• October 4, 2019

Helping Children Understand Dementia

Helping Children Understand Dementia

Helping Children Understand Dementia 1024 684 Dementia Singapore


Dementia can be a difficult thing to explain to our kids, but it is important to help them understand the facts and cope with their emotions.

A loved one being diagnosed with dementia can be a tough pill to swallow, and the little ones are not exempt. Your first instinct might be to protect the kids from a difficult situation by brushing off your loved one’s forgetfulness as a normal part of aging or to avoid talking about the situation. But the fact is that children are often perceptive to difficult atmospheres and negative emotions and are likely to be noticing signs of a problem.

Helping the little ones to understand more about dementia is crucial to reassuring children in a situation where their relatives or loved ones display drastic changes in behaviour – avoid a scenario where they blame themselves by letting them know that these changes are a part of dementia and that it is not their fault.


Breaking Down Dementia

Talking about things in an age-appropriate way is important, but always be honest and don’t avoid answering tough questions. For starters, explain what dementia is and prepare them for the changes in behaviour that your loved one will be likely to display. Reassure your child that these changes are a result of dementia.

You can also do research together to learn more about dementia. There are resources online and in books that will help explain dementia to children in kid-friendly ways. Don’t let it end there either! Let them know that you are there to answer any questions they have. The key is allowing them to feel that they can come to you with their queries and feelings, instead of keeping it to themselves.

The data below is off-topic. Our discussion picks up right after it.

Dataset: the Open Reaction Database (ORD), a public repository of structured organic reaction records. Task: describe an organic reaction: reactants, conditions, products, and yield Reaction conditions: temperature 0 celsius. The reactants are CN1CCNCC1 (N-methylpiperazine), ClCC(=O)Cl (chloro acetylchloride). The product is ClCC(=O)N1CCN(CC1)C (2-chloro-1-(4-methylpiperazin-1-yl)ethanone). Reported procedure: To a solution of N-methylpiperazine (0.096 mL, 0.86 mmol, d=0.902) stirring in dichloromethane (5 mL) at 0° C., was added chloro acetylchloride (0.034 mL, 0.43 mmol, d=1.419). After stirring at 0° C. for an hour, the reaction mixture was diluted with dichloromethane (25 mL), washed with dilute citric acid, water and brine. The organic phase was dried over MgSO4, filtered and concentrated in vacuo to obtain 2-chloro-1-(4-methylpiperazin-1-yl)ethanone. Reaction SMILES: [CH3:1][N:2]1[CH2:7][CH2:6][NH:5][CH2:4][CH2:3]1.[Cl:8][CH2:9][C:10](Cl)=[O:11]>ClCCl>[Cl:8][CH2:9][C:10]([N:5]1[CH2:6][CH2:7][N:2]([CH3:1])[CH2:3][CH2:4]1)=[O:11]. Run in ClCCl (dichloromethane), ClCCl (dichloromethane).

Dealing With Feelings

Besides helping children to understand dementia, it is also important to teach them how to deal with their feelings in healthy ways. It is normal for the child to feel sad if they are forgotten or frustrated that they have to repeat themselves, and you should create opportunities for your child to share their feelings and encourage them to find healthy ways to express these emotions. Make sure you validate their feelings and refrain from judging them so they know that they have a safe space where they can be truthful; the last thing you want is your child to start hiding their emotions.

While the thought might make you uncomfortable, being honest with your own feelings can really make a difference. By allowing the child to see how you are coping with a difficult situation, you are giving them a chance to learn how to manage their own painful emotions. When you’re open with your own feelings, children will be more inclined to share their own.

Although you might be spending a considerable amount of time with your loved one with dementia, it is important to also make sure that your children have opportunities to spend time away from the home doing things they enjoy, like swimming or music classes. Don’t let the little ones feel like their childhood is being taken away from them. You’ll also want to make time to spend with your children each week. This will help to relieve some of the stress and sadness they experience, which goes a long way in helping them cope with what they’re feeling.




As a donor, you can make a difference to the dementia landscape. Make a contribution now.
As a donor, you can make a difference to the dementia landscape.
Make a contribution now.